Validation of an automated data collection method for quantifying social networks in collective behaviours
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The social network of preferences among group members can affect the distribution and consequences of collective behaviours. However, the behavioural contexts and taxa in which social network structure has been described are still limited because such studies require extensive data. Here, we highlight the use of an automated passive integrated transponder (PIT)-tag monitoring system for social network analyses and do so in a novel context—nestling provisioning in an avian cooperative breeder, for which direct observation of social behaviours is difficult. First, we used observers and cameras to arrive at a suitable metric of nest visit synchrony in the PIT-tag data. Second, we validated the use of this metric for social network analyses using internal nest video cameras. Third, we used hierarchical regression models with ‘sociality’ parameter to investigate structure of networks collected from multiple groups. Use of PIT tags led to nest visitation duration and frequency being obtained with a high degree of accuracy for all group members, except for the breeding female for whom accurate estimations required the use of a video camera due to her high variability in visitation time. The PIT-tag dataset uncovered significant variability in social network structure. Our results highlight the importance of combining complementary observation methods when conducting social network analyses of wild animals. Our methods can also be generalised to multiple contexts in social systems wherever repeated encounters with other individuals in closed space have ecological implications.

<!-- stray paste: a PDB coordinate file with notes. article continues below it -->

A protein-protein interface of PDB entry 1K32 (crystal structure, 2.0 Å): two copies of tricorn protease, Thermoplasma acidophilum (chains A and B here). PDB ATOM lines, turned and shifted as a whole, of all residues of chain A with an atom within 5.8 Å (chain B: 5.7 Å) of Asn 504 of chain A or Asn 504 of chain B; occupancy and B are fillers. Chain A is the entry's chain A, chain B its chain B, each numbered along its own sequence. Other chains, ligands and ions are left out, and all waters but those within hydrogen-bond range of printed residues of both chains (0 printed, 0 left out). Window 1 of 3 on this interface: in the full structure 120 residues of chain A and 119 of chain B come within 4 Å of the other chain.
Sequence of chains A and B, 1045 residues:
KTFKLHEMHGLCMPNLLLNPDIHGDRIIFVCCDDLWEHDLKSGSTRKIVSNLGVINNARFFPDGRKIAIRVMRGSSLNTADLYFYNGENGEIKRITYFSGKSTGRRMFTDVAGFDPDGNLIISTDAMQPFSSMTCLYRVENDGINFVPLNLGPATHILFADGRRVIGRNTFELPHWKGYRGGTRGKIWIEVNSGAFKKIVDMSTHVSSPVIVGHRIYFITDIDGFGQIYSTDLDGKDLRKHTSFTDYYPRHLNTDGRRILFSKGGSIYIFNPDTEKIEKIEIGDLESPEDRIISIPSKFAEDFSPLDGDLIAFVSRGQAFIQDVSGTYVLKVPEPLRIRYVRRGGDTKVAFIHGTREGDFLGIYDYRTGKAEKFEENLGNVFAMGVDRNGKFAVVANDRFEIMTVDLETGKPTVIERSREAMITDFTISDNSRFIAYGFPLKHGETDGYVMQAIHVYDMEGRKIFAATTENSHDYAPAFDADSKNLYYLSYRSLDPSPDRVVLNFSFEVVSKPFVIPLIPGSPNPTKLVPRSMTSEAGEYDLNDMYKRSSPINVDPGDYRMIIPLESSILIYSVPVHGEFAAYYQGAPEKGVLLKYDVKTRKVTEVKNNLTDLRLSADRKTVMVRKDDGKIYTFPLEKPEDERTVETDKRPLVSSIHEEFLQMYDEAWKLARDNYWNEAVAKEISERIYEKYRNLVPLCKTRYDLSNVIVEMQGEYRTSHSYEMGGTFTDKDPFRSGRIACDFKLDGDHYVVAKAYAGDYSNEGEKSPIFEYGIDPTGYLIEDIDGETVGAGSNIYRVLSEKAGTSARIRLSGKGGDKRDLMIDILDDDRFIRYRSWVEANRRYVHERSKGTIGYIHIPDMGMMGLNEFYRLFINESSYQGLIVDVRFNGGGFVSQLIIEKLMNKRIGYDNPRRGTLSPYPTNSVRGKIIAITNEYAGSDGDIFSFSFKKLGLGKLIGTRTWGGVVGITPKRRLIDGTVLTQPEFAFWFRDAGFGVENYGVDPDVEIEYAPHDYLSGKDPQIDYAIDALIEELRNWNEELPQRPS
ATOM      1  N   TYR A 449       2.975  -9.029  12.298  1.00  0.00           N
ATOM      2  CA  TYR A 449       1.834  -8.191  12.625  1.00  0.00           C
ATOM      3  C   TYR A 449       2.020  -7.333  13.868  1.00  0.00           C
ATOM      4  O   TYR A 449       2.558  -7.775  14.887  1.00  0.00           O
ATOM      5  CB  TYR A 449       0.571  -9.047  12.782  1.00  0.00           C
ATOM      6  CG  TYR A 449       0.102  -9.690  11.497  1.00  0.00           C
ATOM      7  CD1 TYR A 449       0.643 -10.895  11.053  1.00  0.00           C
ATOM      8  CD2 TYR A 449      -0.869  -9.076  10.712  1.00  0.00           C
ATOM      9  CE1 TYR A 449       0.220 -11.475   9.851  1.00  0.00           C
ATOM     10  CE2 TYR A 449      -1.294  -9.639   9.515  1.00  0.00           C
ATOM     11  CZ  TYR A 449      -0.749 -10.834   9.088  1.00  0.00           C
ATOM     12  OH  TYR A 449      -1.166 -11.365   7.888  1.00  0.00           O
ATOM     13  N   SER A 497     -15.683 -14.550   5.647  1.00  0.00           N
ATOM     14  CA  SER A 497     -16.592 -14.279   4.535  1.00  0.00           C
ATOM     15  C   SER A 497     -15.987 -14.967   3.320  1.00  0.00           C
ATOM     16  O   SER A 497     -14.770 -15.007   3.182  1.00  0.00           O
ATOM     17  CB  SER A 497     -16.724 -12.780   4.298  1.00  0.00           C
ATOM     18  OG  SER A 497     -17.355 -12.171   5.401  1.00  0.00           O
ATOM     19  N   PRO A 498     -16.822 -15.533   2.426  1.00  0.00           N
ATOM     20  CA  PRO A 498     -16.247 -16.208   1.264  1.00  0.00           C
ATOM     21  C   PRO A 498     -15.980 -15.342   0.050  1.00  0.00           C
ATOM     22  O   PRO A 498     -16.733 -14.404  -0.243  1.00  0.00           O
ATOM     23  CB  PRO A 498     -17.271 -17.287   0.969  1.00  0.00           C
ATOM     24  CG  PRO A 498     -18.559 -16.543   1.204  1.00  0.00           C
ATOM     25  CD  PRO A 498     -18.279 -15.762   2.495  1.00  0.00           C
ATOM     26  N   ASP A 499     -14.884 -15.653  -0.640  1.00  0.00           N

KeywordsSocial network Collective behaviour PIT tag Cooperative breeding Hierarchical model
We are very grateful to D. Croft, the Dowling family and Z. Turner for logistical support at Fowlers Gap; E. Berg, M. Hall, B. Rose, J. Savage, S. Sharp, E. Sorato, I. Stewart and B. Woodward for invaluable assistance with fieldwork; M. Magrath and S. Zabramski for help with the PIT-tag system; and L. A. Rollins for assistance with lab work. We are also grateful to three anonymous referees for their comments on the early version of the manuscript. We thank M. T. Kimura for helpful advice throughout the study. Funding was provided by grants from Natural Environment Research Council (studentship, LEB; New Investigators, AFR), Australian Research Council (AFR, SCG), the Royal Society University Fellowship Scheme (AFR), and the Japan Society for the Promotion of Science (FYN).
Fieldwork was carried out under the approval of the UNSW Animal Care and Ethics Committee (license number 06/40A) and the authority of NSW National Parks and Wildlife Service and the Australian Bird and Bat Banding Scheme. We did not detect any harmful effects of the tags on the birds, which are consistent with studies on different, but similarly sized passerines (Nicolaus et al. 2008; Schroeder et al. 2011).
Conflict of interest
The authors declare that they have no conflict of interest.
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